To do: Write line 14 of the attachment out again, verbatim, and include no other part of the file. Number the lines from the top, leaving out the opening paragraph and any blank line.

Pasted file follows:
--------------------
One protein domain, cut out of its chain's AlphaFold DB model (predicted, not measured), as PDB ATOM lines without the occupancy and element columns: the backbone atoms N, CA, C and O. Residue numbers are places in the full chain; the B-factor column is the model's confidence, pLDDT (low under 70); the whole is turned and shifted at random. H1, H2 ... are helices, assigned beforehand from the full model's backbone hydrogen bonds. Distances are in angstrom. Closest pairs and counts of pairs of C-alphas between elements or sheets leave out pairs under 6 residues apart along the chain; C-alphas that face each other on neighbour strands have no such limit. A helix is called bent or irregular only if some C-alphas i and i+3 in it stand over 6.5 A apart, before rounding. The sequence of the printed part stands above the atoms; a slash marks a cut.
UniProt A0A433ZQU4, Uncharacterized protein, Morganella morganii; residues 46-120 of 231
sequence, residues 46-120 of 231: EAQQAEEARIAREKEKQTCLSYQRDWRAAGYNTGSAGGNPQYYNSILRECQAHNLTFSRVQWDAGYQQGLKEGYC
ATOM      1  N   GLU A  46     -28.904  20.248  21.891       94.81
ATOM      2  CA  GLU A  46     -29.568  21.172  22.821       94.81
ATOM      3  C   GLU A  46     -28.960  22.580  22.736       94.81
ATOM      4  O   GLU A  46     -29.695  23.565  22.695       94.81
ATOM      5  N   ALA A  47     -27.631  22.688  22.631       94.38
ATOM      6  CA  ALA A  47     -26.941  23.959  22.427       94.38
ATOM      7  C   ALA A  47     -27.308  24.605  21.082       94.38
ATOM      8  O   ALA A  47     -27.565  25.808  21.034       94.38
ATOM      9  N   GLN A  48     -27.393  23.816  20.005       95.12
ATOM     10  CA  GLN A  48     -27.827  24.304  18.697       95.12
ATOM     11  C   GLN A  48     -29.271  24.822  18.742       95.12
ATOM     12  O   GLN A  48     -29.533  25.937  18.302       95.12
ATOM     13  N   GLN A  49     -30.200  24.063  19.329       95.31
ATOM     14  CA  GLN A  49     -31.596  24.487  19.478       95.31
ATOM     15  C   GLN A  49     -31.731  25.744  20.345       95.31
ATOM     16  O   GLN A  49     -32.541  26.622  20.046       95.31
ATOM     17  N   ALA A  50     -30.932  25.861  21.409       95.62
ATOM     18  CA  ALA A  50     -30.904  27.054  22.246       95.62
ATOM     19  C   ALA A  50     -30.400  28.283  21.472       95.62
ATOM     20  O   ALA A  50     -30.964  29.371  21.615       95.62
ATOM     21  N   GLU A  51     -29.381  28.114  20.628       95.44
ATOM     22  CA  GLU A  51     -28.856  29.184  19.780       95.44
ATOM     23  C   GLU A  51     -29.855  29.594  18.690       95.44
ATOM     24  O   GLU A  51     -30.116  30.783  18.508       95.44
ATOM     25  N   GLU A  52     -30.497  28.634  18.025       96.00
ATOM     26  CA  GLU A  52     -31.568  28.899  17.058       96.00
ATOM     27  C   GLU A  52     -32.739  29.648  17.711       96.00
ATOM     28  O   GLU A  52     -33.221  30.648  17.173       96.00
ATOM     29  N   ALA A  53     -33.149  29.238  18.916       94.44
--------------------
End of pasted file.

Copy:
ATOM     12  O   GLN A  48     -29.533  25.937  18.302       95.12